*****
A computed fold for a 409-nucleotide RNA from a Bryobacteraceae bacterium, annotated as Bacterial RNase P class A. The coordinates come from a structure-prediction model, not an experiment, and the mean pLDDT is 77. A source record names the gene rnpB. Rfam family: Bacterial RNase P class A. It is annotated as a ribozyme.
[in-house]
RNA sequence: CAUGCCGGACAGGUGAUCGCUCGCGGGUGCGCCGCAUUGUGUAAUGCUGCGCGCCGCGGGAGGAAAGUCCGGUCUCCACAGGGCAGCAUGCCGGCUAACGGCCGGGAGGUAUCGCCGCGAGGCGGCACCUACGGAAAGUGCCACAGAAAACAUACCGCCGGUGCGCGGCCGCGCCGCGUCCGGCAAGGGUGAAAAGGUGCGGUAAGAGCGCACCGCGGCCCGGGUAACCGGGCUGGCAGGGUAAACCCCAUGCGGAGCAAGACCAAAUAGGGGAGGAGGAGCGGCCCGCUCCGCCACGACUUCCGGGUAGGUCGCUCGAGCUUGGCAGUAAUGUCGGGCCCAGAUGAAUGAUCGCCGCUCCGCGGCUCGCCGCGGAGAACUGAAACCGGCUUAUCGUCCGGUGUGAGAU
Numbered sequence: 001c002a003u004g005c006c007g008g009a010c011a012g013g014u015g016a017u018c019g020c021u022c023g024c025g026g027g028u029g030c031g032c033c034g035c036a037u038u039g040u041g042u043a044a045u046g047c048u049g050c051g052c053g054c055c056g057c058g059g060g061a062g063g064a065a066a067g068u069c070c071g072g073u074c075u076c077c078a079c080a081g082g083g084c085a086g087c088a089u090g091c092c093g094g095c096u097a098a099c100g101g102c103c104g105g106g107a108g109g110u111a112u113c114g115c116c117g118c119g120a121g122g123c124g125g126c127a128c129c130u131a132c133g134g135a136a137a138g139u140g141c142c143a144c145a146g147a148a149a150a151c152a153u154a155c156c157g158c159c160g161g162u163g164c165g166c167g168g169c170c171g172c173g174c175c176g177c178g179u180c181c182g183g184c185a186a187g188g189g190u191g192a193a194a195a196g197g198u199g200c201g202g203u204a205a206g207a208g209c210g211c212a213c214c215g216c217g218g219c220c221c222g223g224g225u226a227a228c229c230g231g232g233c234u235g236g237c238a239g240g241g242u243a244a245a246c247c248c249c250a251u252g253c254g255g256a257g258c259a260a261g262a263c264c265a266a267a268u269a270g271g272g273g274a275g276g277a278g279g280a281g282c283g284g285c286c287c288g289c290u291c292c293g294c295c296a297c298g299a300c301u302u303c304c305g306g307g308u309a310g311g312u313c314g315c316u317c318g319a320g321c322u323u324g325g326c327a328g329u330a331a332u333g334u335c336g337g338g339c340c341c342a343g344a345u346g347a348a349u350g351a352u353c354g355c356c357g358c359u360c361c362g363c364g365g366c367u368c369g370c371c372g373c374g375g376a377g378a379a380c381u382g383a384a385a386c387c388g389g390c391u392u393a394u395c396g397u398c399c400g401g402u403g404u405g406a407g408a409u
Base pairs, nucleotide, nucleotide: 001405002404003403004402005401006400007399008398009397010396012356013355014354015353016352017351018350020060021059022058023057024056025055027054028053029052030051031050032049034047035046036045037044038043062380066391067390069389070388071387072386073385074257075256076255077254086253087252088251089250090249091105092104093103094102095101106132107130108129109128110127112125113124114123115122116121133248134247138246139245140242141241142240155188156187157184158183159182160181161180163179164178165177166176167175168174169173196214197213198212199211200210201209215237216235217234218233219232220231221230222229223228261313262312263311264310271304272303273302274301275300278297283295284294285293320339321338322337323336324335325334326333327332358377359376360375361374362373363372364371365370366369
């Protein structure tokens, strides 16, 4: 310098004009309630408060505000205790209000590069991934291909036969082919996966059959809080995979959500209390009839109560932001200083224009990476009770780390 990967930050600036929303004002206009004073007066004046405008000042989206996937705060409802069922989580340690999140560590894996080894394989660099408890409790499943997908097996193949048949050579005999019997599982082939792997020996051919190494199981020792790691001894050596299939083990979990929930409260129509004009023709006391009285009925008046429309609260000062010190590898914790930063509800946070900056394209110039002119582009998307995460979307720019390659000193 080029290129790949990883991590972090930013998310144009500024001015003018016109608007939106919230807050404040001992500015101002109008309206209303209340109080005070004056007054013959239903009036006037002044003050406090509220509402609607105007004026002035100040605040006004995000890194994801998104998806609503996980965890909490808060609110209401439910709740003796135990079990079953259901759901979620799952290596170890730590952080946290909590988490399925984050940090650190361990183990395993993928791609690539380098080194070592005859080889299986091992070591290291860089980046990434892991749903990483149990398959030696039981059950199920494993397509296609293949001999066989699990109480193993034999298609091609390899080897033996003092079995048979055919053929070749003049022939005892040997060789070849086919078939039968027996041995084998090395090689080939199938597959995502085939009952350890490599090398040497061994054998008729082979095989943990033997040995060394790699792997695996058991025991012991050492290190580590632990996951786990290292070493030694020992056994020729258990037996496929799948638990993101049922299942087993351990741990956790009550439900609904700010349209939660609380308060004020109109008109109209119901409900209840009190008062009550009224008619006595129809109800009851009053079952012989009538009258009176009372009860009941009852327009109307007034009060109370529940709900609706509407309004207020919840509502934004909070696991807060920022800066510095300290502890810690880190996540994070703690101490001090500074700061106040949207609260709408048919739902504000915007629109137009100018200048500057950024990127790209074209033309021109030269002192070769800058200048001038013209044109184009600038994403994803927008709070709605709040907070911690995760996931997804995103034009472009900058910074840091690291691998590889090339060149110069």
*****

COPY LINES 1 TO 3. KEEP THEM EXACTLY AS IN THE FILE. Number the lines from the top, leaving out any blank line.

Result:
A computed fold for a 409-nucleotide RNA from a Bryobacteraceae bacterium, annotated as Bacterial RNase P class A. The coordinates come from a structure-prediction model, not an experiment, and the mean pLDDT is 77. A source record names the gene rnpB. Rfam family: Bacterial RNase P class A. It is annotated as a ribozyme.
[in-house]
RNA sequence: CAUGCCGGACAGGUGAUCGCUCGCGGGUGCGCCGCAUUGUGUAAUGCUGCGCGCCGCGGGAGGAAAGUCCGGUCUCCACAGGGCAGCAUGCCGGCUAACGGCCGGGAGGUAUCGCCGCGAGGCGGCACCUACGGAAAGUGCCACAGAAAACAUACCGCCGGUGCGCGGCCGCGCCGCGUCCGGCAAGGGUGAAAAGGUGCGGUAAGAGCGCACCGCGGCCCGGGUAACCGGGCUGGCAGGGUAAACCCCAUGCGGAGCAAGACCAAAUAGGGGAGGAGGAGCGGCCCGCUCCGCCACGACUUCCGGGUAGGUCGCUCGAGCUUGGCAGUAAUGUCGGGCCCAGAUGAAUGAUCGCCGCUCCGCGGCUCGCCGCGGAGAACUGAAACCGGCUUAUCGUCCGGUGUGAGAU